Last week, I returned from a visit to India – which last July suffered the most extensive power cut in history, affecting 600 million people – to find our own energy policy in a worse shambles than ever. Provoked by soaring energy bills, which have recently risen by a further 13 per cent, David Cameron again displayed his astonishing naivety in such matters by promising to force energy companies to charge only the lowest prices for their gas and electricity – just when even Ofgem has been warning us that we too face the prospect of massive power cuts, thanks to the imminent closure of so many of our power stations.
It is more than five years since I began warning here that Britain’s lights were in danger of going out, thanks to the lunacy of successive governments in shutting their eyes to this crisis. Yet Mr Cameron’s only response is to indulge in a political gimmick prompting almost universal howls of derision, and serving only to show that he knows even less about the real world of energy than his technically illiterate Secretary of State for Energy and Climate Change, Ed Davey.
What Mr Cameron clearly hasn’t realised is that the main reason why our energy companies need to charge us ever more for electricity lies in his own Government’s deluded policies. He and his colleagues prattle on about how, over the next eight years, we need to spend £100 billion on building 30,000 useless, unreliable and grotesquely subsidised wind turbines. They want to see billions more spent on giant pylons and interconnectors, to carry power from the remote onshore and offshore wind farms where it is generated to the places where it is needed. Then, as even Mr Davey has finally admitted, further billions will need to be spent on new gas-fired power stations – not only to fill the gap left by all the coal-fired and nuclear plants that are due to close, but also to provide ever more expensive, “carbon”-emitting back-up for the times when the wind drops and our turbines are scarcely functioning.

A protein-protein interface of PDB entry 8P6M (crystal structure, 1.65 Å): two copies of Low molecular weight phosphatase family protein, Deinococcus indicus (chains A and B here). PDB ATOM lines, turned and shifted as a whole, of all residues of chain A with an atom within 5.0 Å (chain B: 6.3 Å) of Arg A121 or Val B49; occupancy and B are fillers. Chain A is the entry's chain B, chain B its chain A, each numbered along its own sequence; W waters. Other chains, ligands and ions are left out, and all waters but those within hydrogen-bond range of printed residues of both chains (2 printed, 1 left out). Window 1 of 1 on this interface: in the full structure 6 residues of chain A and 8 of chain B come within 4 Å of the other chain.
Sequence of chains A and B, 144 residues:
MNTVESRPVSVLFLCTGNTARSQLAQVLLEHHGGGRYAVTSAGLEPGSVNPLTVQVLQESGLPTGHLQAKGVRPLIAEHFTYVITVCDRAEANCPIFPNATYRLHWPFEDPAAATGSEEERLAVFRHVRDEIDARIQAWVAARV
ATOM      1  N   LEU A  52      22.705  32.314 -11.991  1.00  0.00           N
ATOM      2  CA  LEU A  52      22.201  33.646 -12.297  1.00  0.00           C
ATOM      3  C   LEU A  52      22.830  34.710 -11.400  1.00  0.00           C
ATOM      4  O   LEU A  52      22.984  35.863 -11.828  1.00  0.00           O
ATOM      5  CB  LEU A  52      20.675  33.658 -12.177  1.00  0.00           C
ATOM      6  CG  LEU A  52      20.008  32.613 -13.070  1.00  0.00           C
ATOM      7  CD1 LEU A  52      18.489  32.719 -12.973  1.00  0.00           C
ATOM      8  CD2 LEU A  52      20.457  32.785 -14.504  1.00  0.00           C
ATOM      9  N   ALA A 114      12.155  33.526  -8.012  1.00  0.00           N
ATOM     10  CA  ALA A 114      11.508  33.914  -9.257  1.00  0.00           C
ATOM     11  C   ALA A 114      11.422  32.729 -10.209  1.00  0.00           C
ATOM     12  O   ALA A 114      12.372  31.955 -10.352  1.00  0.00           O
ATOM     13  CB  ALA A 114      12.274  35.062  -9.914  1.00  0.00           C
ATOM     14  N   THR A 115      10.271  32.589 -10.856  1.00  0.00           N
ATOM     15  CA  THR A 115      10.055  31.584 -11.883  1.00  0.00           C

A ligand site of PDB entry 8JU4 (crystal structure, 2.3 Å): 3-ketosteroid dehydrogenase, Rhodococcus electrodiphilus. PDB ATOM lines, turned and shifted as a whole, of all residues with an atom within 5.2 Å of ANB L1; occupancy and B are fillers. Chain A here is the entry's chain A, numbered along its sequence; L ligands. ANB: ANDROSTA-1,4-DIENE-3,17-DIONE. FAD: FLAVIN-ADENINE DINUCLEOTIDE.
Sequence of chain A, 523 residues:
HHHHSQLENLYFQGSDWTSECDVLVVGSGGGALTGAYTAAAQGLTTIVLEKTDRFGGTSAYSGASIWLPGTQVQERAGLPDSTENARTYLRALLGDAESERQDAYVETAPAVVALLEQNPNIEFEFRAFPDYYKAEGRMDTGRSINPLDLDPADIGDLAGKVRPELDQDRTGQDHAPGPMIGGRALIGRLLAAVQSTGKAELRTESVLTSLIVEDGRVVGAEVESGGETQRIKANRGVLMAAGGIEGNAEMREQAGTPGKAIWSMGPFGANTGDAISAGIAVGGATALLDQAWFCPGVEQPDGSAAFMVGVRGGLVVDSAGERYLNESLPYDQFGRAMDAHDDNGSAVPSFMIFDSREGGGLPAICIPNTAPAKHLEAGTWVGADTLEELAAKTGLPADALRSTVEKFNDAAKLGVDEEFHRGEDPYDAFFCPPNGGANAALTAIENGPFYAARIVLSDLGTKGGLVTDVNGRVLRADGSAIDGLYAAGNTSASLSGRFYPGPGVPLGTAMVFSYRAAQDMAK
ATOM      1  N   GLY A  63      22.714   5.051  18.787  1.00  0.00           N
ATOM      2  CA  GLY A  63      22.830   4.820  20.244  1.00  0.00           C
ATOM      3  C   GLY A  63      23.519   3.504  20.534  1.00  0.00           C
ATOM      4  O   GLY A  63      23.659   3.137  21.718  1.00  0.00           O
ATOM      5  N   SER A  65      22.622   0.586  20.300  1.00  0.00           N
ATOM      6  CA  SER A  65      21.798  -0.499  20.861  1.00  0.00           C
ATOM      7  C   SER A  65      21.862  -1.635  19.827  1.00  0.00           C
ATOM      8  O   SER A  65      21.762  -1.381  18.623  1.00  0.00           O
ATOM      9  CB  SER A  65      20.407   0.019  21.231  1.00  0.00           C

For all this it is we who will have to pay through ever-rising energy bills. Isn’t Mr Cameron aware, for instance, that the declared purpose of George Osborne’s “carbon tax” due next April (which alone will eventually double our energy bills) is to make energy from fossil fuels so costly that his beloved wind farms may one day seem competitive, despite our having to pay subsidies of 100 per cent (onshore) and 200 per cent (offshore) for the pitiful amounts of power they produce?
These are the reasons why our energy companies have no alternative but constantly to raise our bills, driving millions more households into fuel poverty. And we are having to pay for all this make-believe in the name of meeting the threat of global warming, at a time when even the Met Office shyly admits that there has been no significant warming of the planet for 15 years; when Antarctic ice has just reached its greatest extent since records began; and when the forecasters tell us that Europe and the US could be in for the fourth freezing winter in a row. Yet those who rule us are so lost in their bubble of fantasy that all Mr Cameron can offer us is a promise to pass a law that will keep our energy bills down.
Such madness makes me almost as angry as the discovery, when I recently paid £244 for my flight ticket to India, that I had to pay £386 on top of that in taxes – most of them designed to save the planet from global warming.
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